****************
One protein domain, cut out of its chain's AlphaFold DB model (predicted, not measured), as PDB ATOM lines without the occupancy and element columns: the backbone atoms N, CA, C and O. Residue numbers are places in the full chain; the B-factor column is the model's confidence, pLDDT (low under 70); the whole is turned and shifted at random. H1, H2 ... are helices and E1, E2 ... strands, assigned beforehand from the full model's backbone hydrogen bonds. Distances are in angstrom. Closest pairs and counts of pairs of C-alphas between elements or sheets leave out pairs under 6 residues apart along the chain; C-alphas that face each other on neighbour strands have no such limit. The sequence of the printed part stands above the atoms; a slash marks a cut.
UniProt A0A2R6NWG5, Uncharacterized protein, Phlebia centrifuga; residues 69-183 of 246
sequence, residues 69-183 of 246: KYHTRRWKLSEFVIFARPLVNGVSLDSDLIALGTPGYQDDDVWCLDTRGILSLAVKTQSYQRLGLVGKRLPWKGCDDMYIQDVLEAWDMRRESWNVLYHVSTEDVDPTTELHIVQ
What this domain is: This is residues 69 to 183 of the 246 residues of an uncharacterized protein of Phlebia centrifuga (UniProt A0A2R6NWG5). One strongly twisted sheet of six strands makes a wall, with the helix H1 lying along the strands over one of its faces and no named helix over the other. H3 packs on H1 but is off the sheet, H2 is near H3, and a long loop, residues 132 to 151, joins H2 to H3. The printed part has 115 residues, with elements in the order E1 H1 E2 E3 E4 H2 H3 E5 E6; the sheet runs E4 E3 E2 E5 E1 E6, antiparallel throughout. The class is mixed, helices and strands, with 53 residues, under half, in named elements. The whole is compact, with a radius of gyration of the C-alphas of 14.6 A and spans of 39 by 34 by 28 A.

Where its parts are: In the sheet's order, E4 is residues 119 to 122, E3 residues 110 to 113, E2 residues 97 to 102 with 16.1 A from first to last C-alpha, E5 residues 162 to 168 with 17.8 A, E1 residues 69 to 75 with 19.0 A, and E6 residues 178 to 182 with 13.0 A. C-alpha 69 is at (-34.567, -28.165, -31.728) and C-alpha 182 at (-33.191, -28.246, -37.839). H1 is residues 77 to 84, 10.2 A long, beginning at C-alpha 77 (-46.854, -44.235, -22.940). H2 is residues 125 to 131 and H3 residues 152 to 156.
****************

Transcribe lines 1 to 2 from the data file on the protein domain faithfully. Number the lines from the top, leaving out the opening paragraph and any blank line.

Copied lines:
UniProt A0A2R6NWG5, Uncharacterized protein, Phlebia centrifuga; residues 69-183 of 246
sequence, residues 69-183 of 246: KYHTRRWKLSEFVIFARPLVNGVSLDSDLIALGTPGYQDDDVWCLDTRGILSLAVKTQSYQRLGLVGKRLPWKGCDDMYIQDVLEAWDMRRESWNVLYHVSTEDVDPTTELHIVQ